Sexual behavior, neuroendocrine, and neurochemical aspects in male rats exposed prenatally to stress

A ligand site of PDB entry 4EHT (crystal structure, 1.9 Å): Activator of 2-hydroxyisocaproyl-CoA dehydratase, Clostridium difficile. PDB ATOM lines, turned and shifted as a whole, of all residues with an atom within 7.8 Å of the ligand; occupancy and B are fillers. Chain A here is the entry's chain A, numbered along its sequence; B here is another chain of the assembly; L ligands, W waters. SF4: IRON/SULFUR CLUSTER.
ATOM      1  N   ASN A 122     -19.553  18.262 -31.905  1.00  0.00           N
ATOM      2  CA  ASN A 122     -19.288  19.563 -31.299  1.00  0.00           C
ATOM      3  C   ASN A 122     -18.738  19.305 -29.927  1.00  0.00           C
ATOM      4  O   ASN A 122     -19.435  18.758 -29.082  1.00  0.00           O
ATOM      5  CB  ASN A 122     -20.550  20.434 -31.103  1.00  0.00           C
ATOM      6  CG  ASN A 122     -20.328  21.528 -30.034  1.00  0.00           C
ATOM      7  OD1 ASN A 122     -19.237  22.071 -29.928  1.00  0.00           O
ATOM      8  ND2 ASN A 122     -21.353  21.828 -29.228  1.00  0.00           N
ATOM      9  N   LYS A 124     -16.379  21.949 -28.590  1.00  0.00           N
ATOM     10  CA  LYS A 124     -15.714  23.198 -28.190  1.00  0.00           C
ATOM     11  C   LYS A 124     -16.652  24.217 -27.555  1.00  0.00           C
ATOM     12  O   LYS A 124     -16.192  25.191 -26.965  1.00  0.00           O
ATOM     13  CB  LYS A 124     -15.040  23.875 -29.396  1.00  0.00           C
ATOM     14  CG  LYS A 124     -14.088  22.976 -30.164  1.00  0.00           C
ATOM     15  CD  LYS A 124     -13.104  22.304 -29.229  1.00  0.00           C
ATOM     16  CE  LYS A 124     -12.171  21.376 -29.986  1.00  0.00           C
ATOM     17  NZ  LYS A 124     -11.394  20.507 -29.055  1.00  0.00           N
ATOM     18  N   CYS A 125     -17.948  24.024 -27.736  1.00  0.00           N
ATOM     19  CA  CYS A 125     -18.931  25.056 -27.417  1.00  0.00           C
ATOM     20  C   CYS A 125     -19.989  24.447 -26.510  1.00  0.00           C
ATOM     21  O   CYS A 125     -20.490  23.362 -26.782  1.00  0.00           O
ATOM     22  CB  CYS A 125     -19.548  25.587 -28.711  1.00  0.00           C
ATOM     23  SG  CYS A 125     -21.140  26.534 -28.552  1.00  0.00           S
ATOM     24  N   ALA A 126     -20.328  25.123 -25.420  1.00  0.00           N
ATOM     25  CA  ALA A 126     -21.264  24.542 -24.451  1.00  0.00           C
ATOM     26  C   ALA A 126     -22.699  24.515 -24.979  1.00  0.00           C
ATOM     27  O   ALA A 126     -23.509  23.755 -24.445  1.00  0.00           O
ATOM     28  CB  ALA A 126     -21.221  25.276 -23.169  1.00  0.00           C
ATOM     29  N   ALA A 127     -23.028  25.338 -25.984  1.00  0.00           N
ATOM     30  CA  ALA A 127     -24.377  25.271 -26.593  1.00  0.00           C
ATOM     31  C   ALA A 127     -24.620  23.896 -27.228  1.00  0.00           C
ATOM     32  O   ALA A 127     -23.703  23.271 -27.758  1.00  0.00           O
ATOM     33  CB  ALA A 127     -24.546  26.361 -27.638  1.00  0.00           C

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The present study was designed to examine some short- and long-term effects of maternal restraint stress-during the period of sexual brain differentiation-on reproductive and endocrine systems, sexual behavior, and brain neurotransmitters in male rat descendants. Pregnant rats were exposed to restraint stress for 1 h/day from gestational days (GDs) 18 to 22. Prenatal stress did not influence the wet weight of sexual organs and the quantity of germ cells in adult male pups; however, these animals showed reduced testosterone levels, delayed latency to the first mount and first intromission, and also decreased number of ejaculations. Additionally, there was an increase in the dopamine and serotonin levels in the striatum. Our results indicate that prenatal stress had a long-term effect on neurotransmitter levels and sexual behavior. In this sense, reproductive problems caused by injuries during the fetal period can compromise the later success of mating as well as the capacity to generate descendants. (C) 2004 Elsevier B.V. All rights reserved.